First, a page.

Our findings related to cooking frequency are similar to the estimate from the National Health and Nutrition Examination Survey (NHANES) of 5·0 d/week( 10 ). However, this general measure of cooking frequency in NHANES masks important differences in more specific cooking practices; the present results indicate that the frequency of using packaged/boxed or frozen products is higher than that of using scratch/fresh ingredients. The manner in which people answer the question of how frequently they cook is related to how they conceptualize the meaning of cooking. To some extent this is expected; if one defines cooking as including all food preparation regardless of the ingredients or whether heat is involved, one would report cooking more frequently than a person who defines cooking more narrowly as including only scratch ingredients. This suggests that general measures of frequency of cooking may simplify the diversity of cooking practices and may have limited usefulness in what they reveal about the specifics of what a person is actually cooking or eating if they do not define or specify the kind of cooking being measured. This is a particularly important consideration for the design of epidemiological surveys and evaluation instruments for the growing number of cooking class programmes implemented in schools, federal nutrition assistance programmes and other community programmes( 27 , 39 44 ).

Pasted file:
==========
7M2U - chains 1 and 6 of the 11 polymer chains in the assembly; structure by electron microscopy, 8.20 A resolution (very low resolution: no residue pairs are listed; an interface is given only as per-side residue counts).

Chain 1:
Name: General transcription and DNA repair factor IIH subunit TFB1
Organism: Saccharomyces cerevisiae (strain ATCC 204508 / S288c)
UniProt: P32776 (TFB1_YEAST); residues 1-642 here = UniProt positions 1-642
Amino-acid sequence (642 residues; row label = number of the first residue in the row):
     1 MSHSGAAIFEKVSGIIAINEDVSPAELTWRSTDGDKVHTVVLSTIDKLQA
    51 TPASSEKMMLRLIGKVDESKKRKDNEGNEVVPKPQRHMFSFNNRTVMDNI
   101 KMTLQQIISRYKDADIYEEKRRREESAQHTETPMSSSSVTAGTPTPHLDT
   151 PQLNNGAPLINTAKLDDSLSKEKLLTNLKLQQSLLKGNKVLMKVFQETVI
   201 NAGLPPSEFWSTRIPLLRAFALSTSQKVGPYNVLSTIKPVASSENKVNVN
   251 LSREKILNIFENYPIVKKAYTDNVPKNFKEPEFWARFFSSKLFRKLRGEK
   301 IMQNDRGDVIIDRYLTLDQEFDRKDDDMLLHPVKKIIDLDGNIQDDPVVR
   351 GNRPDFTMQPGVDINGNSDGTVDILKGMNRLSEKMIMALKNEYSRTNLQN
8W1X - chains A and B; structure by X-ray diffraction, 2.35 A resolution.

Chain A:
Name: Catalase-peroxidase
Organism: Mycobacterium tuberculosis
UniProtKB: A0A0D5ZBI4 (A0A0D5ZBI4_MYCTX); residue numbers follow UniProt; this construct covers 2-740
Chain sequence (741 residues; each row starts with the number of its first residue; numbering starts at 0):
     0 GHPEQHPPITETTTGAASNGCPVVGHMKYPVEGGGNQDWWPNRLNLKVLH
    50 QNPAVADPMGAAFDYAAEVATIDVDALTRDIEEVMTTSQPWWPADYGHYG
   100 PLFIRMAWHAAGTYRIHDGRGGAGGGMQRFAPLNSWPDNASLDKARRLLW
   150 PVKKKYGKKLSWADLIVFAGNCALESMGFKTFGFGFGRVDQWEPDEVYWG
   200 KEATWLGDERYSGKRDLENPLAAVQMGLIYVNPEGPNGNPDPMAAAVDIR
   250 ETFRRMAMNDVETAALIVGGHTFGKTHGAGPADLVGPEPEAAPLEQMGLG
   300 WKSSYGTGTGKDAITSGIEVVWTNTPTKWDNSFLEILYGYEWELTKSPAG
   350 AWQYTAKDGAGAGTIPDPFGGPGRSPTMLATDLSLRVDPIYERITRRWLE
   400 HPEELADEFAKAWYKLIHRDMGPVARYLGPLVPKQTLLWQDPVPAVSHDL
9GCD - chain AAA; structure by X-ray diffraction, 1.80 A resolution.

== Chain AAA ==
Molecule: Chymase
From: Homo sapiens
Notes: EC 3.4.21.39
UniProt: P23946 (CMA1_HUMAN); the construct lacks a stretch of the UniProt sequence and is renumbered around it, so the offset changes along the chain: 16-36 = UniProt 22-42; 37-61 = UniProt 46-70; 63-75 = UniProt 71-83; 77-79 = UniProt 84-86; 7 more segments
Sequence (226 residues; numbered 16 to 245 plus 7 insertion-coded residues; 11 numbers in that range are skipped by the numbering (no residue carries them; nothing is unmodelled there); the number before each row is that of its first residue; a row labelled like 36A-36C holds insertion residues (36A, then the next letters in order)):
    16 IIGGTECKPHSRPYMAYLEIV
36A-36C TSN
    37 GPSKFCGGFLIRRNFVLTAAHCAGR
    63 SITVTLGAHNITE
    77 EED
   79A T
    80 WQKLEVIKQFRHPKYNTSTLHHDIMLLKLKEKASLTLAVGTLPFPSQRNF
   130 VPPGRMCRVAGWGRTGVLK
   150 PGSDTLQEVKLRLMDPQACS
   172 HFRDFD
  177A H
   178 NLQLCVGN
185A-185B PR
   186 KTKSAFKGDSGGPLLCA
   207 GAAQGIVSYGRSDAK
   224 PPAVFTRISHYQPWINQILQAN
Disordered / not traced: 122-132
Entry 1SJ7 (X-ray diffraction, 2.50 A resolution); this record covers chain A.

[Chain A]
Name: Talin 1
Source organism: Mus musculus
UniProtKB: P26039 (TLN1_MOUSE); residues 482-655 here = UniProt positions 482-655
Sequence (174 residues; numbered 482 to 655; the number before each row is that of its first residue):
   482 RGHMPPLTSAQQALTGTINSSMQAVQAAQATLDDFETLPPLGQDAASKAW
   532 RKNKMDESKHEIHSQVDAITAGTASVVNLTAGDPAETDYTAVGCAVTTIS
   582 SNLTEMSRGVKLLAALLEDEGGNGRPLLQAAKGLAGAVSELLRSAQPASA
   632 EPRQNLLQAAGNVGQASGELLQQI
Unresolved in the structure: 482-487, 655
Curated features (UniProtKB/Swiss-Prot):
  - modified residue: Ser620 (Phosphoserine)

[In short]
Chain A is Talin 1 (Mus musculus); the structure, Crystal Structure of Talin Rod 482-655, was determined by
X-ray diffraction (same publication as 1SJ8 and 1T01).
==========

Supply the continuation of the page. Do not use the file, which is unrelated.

In conceptualizing cooking, for some, the type of food being prepared is of primary importance (i.e. whether the food is fresh or processed/packaged) and for others, the method of preparation is of primary consideration (i.e. whether or not food is heated and if so, whether the stove, oven or microwave is used). In both cases, people seem to distinguish between a traditional or literal interpretation of cooking and a more flexible or inclusive definition. However, even people who take the more traditional view of what counts as cooking use convenience foods, other ‘short cuts’ and cold food preparation in their everyday lives, but may not consider those ‘every day meals’ to be cooking( 16 , 38 ). These differences in cooking perceptions and behaviour have important implications for public health messages promoting cooking for a healthy diet( 11 ) in schools and for programmes such as SNAP( 41 , 44 , 45 ). Promoting home cooking as a healthy practice may not inspire changes in behaviour if people already perceive that they are cooking frequently. Messages that focus on scratch ingredients only may not seem achievable to a wide audience. Especially for those who dislike cooking or lack confidence in their ability to cook, messages promoting more frequent cooking may not resonate. Among this group, messages about cooking and/or cooking classes might instead emphasize cooking with convenience foods that support a healthy diet (e.g. pre-cut and portioned vegetables, par-cooked rice or pastas, and pre-portioned meals with fresh ingredients and ready-made sauces) as well as building confidence and enjoyment in the process of preparing these foods. Making these products more affordable and available in underserved neighbourhoods could facilitate consumption of a healthier diet without requiring people to change their food preparation practices dramatically.